# Linear Transformation and Isomorphism

says

## Homework Statement

Given the transformation fh : R 3 → R 3 defined by fh(x, y, z) = (x−hz, x+y −hz, −hx+z), where h ∈ R is a parameter.
a) Find, for all possible values of h, Ker(fh), Im(fh), their bases and dimensions.
b) Is fh an isomorphism for some value of h?

Ax=o

## The Attempt at a Solution

[ x−hz ]
[ x+y −hz ]
[ −hx+z ]

Matrix associated to the linear transformation =

[ 1 0 -h ]
[ 1 1 -h ]
[ -h 0 1 ]

Reduced row echelon form =
[ 1 0 -h ]
[ 0 1 0 ]
[ -h 0 1 ]

x - hz = 0
y=0
-hx+z=0

Therefore h = 1.

ker(fn)

[ 1 0 -1 ]
[ 0 1 0 ] = 0
[ -1 0 1 ]

ker(fn) = span { (1,0,-1) , (-1,0,1) } = range(ker(fn))

To find the Im(fn) we will firstly set up the original matrix with h=1

[ 1 0 -1 ]
[ 1 1 -1 ]
[ -1 0 1 ]

Then transpose =

[ 1 1 -1 ]
[ 0 1 0 ]
[ -1 -1 1 ]

Row reduced echelon form of the transposed matrix =

[ 1 0 -1 ]
[ 0 1 0 ]
[ 0 0 0 ]

Im(fn) = span { (1,0,-1) }

Dimension of the ker(fn) and Im(fn) = 1

Because this is the only vector in the Im(fn) it also = the range(fn). I'm still a bit confused about what the range of a linear transformation is and how to find it.

I'm not really sure where to start with part b) of the question...
The only time the matrix will = 0 is when x,y,z = 0 (trivial solution) so I would say it is an isomorph, but I'm not totally sure.

[ 1 0 -1 ]
[ 1 1 -1 ]
[ -1 0 1 ]

geoffrey159
Call ##{\cal B} = \{ e_1, e_2, e_3 \}## the canonical base of ##\mathbb{R}^3##. Can you show that if ##h\notin \{-1,1\}##, then ##f_h({\cal B}) ## is linearly independent? Then why is ##f_h({\cal B})## is a base of ##\mathbb{R}^3##? Why does it prove that ##f_h## is an automorphism of ##\mathbb{R}^3## ?

If ##h\in\{-1,1\}##, then ##f_h({\cal B})## is linearly dependant but generates ##\text{Im}(f_h)##. Can't you easily find a free subfamily that generates ##\text{Im}(f_h)##? What does it tell you about the rank of ##f_h## ?

says
e1 e2 e3
[ 1 0 -h ]
[ 1 1 -h ]
[ -h 0 1 ]

iff h = 2

[ 1 0 -2 ]
[ 1 1 -2 ]
[ -2 0 1 ]

fh(B) is linearly independent if we row reduce the matrix above.

The Im(Fh) that I calculated above was linearly dependent.

Rank of fh is 1. for Im(fh) rank = 2

Can't you easily find a free subfamily that generates ##\text{Im}(f_h)##? What does it tell you about the rank of ##f_h## ?[/QUOTE said:
I'm not sure I understand what you're asking here, sorry.

geoffrey159
Unless I'm wrong, ##f_h(e_1) = (1,1,-h)##, ##f_h(e_2) = (0,1,0)##, and ##f_h(e_3) = (-h,-h,1)##.
First of all, at what condition ##f_h(e_1),f_h(e_2)## and ##f_h(e_3)## are linearly independant ? Unless you prove me wrong, this condition is ##h\notin \{ -1,1 \}##. Do we agree at that point ?

says
They are linearly independent if h = 2

geoffrey159
Ok, but they are linearly independent in many more cases

geoffrey159
Ok let's say we agree. The important result here, and it must be somewhere in your algebra notes in a more general form is :

##f_h## is bijective if and only ##\{ f(e_1), f(e_2), f(e_3) \}## is a base of ##\mathbb{R}^3##.

So that for ##h\notin \{-1,1\}##, your function is bijective, so it's kernel is ##\{0\}##, it's image is ##\mathbb{R}^3##. Bases and dimensions for the image and the kernel are very easy.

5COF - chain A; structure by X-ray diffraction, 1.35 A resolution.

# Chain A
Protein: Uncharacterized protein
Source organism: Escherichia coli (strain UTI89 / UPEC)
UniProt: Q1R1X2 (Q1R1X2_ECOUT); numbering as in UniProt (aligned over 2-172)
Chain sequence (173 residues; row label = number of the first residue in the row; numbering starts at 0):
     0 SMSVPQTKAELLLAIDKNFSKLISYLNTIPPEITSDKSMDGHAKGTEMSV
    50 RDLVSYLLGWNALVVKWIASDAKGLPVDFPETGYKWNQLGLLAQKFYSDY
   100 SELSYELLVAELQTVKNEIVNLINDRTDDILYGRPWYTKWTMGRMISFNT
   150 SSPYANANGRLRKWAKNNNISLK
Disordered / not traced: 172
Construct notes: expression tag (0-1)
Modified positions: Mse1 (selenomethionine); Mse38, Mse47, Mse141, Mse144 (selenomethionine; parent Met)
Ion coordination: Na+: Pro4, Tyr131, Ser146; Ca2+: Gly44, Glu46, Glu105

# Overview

The less easy case is when ##h\in\{-1,1\}##. Here ##f_h## is not bijective. ##( f(e_1), f(e_2), f(e_3) )## is a linearly dependent family that spans the image of ##f_h##. You can find a linearly independent subfamily that also spans the image of ##f_h##, that is to say a base of ##\text{Im}(f_h)##.

says
revisiting an old post. Hope this is ok...

ker (fh) = span { ( 1,0,-1) , (-1,0,1) } dimension = 2
iff h=1
[ 1 0 -1 ]
[ 1 1 -1 ]
[ -1 0 1 ]

Transpose the matrix (above) and row reduce. We get:

[ 1 0 -1]
[ 0 1 0 ]
[ 0 0 0 ]

Im ((fh) = span { ( 1,0,-1) } dimension = 1

Homework Helper
Dearly Missed

## Homework Statement

Given the transformation fh : R 3 → R 3 defined by fh(x, y, z) = (x−hz, x+y −hz, −hx+z), where h ∈ R is a parameter.
a) Find, for all possible values of h, Ker(fh), Im(fh), their bases and dimensions.
b) Is fh an isomorphism for some value of h?

Ax=o

## The Attempt at a Solution

[ x−hz ]
[ x+y −hz ]
[ −hx+z ]

Matrix associated to the linear transformation =

[ 1 0 -h ]
[ 1 1 -h ]
[ -h 0 1 ]

Why bother with matrices and echelon forms, etc.? The kernel is just the set
$$\text{Ker}(fh) = \{(x,y,z): x-hz=0,x+y-hz=0, z-hx=0 \},$$
which can easily be solved/analyzed without using any matrix tools (which actually add nothing to the analysis). The image is
$$\text{Im}(fh) = \{(p,q,r): x-hz=p, x+y-hz=q, z-hx=r \:\text{for some} \: x,y,z \}.$$
Again, solving by high-school algebra is as fast a way as any.

Once you have solved both these questions the answers to the others drop out almost immediately.

Your conclusions about the value of h, etc., are ill-considered. For instance, in your first analysis you conclude that h = 1. Well, who says you need h = 1? What happens if you do not have h = 1? Nobody forces you to have h = 1 in the original transformation!

says
No one forces me to have x=1 either though do they? That's where I get confused. If one variable can take on any value then why can't another?